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Liya Yu 喻俐雅
- Cultural neuroscience and its implications for globalized political identities
- Human rights theory from a non-Western perspective
- German Idealism, especially Hegel and Hölderlin
- Political theology and 20th century Jewish tought
- Mental health and identity crisis amongst Chinese youth: Currently collaborating with Prof. Helen Verdeli and Columbia's Global Mental Health Lab on an emotional learning program for Chinese high-school students in the US
- Rise of Christiantity in China
- Human quality (素质) discourse in China
- State-led sterilization campaigns in post-war US and China
Liya Yu is a Ph.D. candidate in the Political Science Department. Her theory interests include the political philosophy of the cognitive and brain sciences, identity politics such as multiculturalism and nationalism, and intercultural perspectives of the history of political thought. Her comparative interests include EU identity politics, democratization in East Asia, rise of Christianity in China, and the relationship between mental health and civil society.
Intially trained as a political philosopher, she received her B.A. in Social and Political Sciences from the University of Cambridge (Christ's College), U.K. in 2008, where she also founded the 'Thinking Society' with Quentin Skinner.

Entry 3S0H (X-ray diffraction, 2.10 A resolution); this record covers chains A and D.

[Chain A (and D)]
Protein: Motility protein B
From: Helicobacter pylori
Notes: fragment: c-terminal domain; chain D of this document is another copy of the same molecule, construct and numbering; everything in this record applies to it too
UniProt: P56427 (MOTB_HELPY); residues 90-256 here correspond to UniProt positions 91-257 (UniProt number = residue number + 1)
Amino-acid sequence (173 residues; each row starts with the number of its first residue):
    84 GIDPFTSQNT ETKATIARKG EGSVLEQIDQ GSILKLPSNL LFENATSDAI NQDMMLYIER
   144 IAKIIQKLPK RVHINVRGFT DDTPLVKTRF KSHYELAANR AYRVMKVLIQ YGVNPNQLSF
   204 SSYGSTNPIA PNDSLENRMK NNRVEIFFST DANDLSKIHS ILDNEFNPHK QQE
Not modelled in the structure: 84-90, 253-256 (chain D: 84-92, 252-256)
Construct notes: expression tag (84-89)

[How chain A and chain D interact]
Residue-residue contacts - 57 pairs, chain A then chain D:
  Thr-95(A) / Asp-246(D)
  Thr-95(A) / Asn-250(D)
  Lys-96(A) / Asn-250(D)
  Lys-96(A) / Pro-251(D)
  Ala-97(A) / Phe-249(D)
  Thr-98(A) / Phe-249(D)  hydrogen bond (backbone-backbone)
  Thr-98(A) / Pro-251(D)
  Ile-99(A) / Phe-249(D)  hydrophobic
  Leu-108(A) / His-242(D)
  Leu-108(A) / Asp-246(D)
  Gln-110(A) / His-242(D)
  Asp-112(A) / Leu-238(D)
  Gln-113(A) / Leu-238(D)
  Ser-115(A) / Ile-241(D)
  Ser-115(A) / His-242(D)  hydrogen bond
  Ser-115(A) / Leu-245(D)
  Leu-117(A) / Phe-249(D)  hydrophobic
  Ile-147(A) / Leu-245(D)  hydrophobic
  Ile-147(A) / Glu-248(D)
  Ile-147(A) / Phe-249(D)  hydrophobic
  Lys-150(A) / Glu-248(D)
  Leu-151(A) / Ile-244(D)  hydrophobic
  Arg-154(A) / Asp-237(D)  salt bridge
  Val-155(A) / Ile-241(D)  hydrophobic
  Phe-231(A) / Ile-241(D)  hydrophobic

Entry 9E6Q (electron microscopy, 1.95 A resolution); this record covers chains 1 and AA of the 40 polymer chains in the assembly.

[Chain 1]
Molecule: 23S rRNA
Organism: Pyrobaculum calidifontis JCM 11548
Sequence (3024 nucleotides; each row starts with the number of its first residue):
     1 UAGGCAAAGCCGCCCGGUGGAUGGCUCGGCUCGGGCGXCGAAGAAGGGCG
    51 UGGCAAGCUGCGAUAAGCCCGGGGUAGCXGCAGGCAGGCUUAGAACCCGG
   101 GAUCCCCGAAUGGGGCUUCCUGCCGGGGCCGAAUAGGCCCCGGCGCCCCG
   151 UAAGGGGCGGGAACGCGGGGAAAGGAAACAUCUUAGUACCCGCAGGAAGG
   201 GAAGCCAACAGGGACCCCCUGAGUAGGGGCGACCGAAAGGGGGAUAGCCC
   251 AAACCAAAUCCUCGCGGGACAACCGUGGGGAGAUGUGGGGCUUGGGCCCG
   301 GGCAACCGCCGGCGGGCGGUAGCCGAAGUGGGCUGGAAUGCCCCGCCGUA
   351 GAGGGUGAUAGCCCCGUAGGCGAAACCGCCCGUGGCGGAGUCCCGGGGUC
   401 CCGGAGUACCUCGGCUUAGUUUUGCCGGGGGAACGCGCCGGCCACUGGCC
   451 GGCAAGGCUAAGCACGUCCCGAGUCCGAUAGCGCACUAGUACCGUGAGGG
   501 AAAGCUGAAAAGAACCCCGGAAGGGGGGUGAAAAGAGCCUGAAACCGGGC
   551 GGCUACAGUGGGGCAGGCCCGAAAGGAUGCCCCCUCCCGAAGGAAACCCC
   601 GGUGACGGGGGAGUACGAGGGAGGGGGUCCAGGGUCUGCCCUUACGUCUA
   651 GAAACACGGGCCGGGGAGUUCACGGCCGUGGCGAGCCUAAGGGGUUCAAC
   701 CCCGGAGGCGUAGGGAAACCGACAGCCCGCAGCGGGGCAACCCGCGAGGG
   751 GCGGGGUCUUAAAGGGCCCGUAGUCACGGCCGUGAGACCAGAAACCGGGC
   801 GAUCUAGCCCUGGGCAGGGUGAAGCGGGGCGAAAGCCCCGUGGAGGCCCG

As a Chinese-born German citizen, Liya speaks four languages and has worked in German and British government. Her opinions on identity, mental health and higher education have appeared in major Chinese and German newspapers and television stations. She was awarded the London Big Ben prize for being one of the "Top Ten young Chinese currently living abroad".
Within the university administration, Liya was the first student senator to co-chair the Columbia Senate’s External Affairs Committee.
Liya is the founding organizer of the Columia Brain&Society Graduate Seminar.
She blogs about the brain, identity and culture here.
What if one of our core cognitive dispositions – the everyday dehumanization of others – is at odds with the norms of inclusion and tolerance required in today’s liberal democracies, where rapidly diversifying communities are expected to co-exist peacefully with one another and cooperate on complex social issues?
This dissertation draws out the political implications of recent brain science research into the cognitive mechanisms of social exclusion. In particular, it looks at the political dimension of cognitive dehumanization of others, which researchers now deem to permeate all aspects of social life, and moreover, which they have come to treat as a basic universal cognitive ability that used to serve vital evolutionary purposes.
Building on this, my dissertation offers a new normative model for how public actors should approach diverse constituencies, crystallizing the conscious humanization of others as an indispensable neuropolitical condition, especially for overcoming the identity conflicts that riddle our globalized democracies today.
On a theoretical level, my model has implications for rational choice theory, democratic and multiculturalism theory, as well as critical theories of inequality and identity.
Advisers: Prof. David Johnston (Political Theory, Columbia); Prof. Jack Snyder (IR, Columbia); Prof. Lasana Harris (Brain and Psychological Sciences, University College London)
Theory-based research projects
Empirical/field-work based projects